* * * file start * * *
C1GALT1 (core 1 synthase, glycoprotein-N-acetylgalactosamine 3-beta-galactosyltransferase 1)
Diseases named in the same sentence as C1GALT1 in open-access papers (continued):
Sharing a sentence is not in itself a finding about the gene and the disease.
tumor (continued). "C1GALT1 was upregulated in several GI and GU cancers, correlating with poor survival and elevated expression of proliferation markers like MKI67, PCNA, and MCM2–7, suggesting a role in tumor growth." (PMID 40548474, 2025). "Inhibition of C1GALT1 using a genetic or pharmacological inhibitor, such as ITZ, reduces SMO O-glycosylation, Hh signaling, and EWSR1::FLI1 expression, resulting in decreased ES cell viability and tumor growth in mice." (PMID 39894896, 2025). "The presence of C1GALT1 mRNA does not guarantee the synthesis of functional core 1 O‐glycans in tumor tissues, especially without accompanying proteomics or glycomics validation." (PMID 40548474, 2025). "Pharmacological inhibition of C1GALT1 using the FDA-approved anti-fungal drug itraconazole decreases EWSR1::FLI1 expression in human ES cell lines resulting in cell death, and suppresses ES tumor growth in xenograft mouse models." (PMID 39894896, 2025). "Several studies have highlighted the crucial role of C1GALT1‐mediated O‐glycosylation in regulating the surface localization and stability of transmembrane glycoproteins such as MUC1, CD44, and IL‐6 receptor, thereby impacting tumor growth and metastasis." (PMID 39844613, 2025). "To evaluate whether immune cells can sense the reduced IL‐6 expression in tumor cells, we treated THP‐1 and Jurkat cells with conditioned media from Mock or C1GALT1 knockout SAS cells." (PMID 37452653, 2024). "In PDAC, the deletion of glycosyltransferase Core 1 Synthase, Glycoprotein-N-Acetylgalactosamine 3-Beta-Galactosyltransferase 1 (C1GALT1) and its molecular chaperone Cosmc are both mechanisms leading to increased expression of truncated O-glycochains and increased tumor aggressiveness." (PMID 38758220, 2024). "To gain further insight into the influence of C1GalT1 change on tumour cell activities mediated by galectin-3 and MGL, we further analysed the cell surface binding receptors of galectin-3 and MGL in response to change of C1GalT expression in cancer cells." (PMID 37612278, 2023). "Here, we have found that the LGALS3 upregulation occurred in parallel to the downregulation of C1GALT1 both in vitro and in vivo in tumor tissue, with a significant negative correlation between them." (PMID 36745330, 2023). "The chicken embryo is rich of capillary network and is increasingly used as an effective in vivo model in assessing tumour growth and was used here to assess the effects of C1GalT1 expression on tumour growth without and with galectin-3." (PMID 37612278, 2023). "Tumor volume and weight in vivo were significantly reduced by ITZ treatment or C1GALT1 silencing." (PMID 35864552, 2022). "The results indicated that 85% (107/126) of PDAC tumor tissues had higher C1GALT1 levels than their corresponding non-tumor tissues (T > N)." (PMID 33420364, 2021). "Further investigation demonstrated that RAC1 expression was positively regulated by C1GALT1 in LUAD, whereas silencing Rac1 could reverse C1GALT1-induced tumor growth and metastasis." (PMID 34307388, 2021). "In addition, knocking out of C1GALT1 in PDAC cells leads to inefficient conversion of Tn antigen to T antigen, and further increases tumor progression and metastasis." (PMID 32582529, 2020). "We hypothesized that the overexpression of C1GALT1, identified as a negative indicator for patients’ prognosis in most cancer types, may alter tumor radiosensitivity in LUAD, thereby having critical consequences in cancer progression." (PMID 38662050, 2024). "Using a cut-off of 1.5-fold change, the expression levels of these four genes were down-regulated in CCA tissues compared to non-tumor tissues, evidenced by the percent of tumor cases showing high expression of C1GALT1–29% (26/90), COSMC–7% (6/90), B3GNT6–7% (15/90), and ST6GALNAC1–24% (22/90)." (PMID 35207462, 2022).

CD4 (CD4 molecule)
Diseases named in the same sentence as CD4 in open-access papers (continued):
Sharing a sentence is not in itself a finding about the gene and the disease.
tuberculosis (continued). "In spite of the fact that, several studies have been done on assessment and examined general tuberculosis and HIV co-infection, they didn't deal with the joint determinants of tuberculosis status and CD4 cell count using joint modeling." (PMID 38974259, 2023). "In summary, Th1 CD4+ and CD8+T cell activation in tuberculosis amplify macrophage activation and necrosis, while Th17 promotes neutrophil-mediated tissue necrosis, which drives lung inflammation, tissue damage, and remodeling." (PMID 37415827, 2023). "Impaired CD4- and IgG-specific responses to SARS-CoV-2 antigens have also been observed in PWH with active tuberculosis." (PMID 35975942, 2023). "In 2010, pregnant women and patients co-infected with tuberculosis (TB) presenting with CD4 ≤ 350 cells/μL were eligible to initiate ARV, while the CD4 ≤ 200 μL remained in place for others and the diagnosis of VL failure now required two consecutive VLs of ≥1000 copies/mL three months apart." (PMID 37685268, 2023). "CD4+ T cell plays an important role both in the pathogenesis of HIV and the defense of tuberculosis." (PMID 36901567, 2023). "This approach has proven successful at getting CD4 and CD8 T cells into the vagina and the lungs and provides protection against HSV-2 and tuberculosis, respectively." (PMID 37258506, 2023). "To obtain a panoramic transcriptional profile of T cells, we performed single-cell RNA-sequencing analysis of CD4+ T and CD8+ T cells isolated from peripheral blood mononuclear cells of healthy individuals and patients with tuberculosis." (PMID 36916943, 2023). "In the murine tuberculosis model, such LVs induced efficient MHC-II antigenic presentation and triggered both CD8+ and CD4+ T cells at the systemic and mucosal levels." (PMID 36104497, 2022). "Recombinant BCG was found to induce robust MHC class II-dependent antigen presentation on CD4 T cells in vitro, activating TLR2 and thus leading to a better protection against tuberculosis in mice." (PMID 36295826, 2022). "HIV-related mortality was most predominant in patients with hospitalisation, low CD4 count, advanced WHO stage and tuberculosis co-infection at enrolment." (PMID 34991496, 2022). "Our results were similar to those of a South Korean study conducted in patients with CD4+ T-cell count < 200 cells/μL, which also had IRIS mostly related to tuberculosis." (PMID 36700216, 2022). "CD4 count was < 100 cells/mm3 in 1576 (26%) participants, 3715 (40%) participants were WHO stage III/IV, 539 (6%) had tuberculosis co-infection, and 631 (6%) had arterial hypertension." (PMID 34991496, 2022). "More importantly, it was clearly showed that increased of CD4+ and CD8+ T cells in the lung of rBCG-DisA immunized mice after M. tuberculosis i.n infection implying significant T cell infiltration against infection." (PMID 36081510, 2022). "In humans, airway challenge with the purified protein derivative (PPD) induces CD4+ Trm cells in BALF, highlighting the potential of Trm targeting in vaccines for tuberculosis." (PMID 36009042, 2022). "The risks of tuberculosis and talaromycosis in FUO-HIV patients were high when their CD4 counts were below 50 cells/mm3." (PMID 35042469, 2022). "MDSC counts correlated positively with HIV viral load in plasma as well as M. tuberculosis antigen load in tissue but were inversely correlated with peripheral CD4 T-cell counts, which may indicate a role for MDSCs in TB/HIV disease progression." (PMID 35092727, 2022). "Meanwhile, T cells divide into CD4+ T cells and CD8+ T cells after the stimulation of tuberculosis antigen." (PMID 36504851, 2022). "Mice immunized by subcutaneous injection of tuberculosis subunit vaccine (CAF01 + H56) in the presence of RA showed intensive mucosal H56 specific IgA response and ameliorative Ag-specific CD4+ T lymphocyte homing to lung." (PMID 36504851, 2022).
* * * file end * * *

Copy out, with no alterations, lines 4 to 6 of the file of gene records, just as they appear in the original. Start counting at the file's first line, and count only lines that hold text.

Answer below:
tumor (continued). "C1GALT1 was upregulated in several GI and GU cancers, correlating with poor survival and elevated expression of proliferation markers like MKI67, PCNA, and MCM2–7, suggesting a role in tumor growth." (PMID 40548474, 2025). "Inhibition of C1GALT1 using a genetic or pharmacological inhibitor, such as ITZ, reduces SMO O-glycosylation, Hh signaling, and EWSR1::FLI1 expression, resulting in decreased ES cell viability and tumor growth in mice." (PMID 39894896, 2025). "The presence of C1GALT1 mRNA does not guarantee the synthesis of functional core 1 O‐glycans in tumor tissues, especially without accompanying proteomics or glycomics validation." (PMID 40548474, 2025). "Pharmacological inhibition of C1GALT1 using the FDA-approved anti-fungal drug itraconazole decreases EWSR1::FLI1 expression in human ES cell lines resulting in cell death, and suppresses ES tumor growth in xenograft mouse models." (PMID 39894896, 2025). "Several studies have highlighted the crucial role of C1GALT1‐mediated O‐glycosylation in regulating the surface localization and stability of transmembrane glycoproteins such as MUC1, CD44, and IL‐6 receptor, thereby impacting tumor growth and metastasis." (PMID 39844613, 2025). "To evaluate whether immune cells can sense the reduced IL‐6 expression in tumor cells, we treated THP‐1 and Jurkat cells with conditioned media from Mock or C1GALT1 knockout SAS cells." (PMID 37452653, 2024). "In PDAC, the deletion of glycosyltransferase Core 1 Synthase, Glycoprotein-N-Acetylgalactosamine 3-Beta-Galactosyltransferase 1 (C1GALT1) and its molecular chaperone Cosmc are both mechanisms leading to increased expression of truncated O-glycochains and increased tumor aggressiveness." (PMID 38758220, 2024). "To gain further insight into the influence of C1GalT1 change on tumour cell activities mediated by galectin-3 and MGL, we further analysed the cell surface binding receptors of galectin-3 and MGL in response to change of C1GalT expression in cancer cells." (PMID 37612278, 2023). "Here, we have found that the LGALS3 upregulation occurred in parallel to the downregulation of C1GALT1 both in vitro and in vivo in tumor tissue, with a significant negative correlation between them." (PMID 36745330, 2023). "The chicken embryo is rich of capillary network and is increasingly used as an effective in vivo model in assessing tumour growth and was used here to assess the effects of C1GalT1 expression on tumour growth without and with galectin-3." (PMID 37612278, 2023). "Tumor volume and weight in vivo were significantly reduced by ITZ treatment or C1GALT1 silencing." (PMID 35864552, 2022). "The results indicated that 85% (107/126) of PDAC tumor tissues had higher C1GALT1 levels than their corresponding non-tumor tissues (T > N)." (PMID 33420364, 2021). "Further investigation demonstrated that RAC1 expression was positively regulated by C1GALT1 in LUAD, whereas silencing Rac1 could reverse C1GALT1-induced tumor growth and metastasis." (PMID 34307388, 2021). "In addition, knocking out of C1GALT1 in PDAC cells leads to inefficient conversion of Tn antigen to T antigen, and further increases tumor progression and metastasis." (PMID 32582529, 2020). "We hypothesized that the overexpression of C1GALT1, identified as a negative indicator for patients’ prognosis in most cancer types, may alter tumor radiosensitivity in LUAD, thereby having critical consequences in cancer progression." (PMID 38662050, 2024). "Using a cut-off of 1.5-fold change, the expression levels of these four genes were down-regulated in CCA tissues compared to non-tumor tissues, evidenced by the percent of tumor cases showing high expression of C1GALT1–29% (26/90), COSMC–7% (6/90), B3GNT6–7% (15/90), and ST6GALNAC1–24% (22/90)." (PMID 35207462, 2022).

CD4 (CD4 molecule)
Diseases named in the same sentence as CD4 in open-access papers (continued):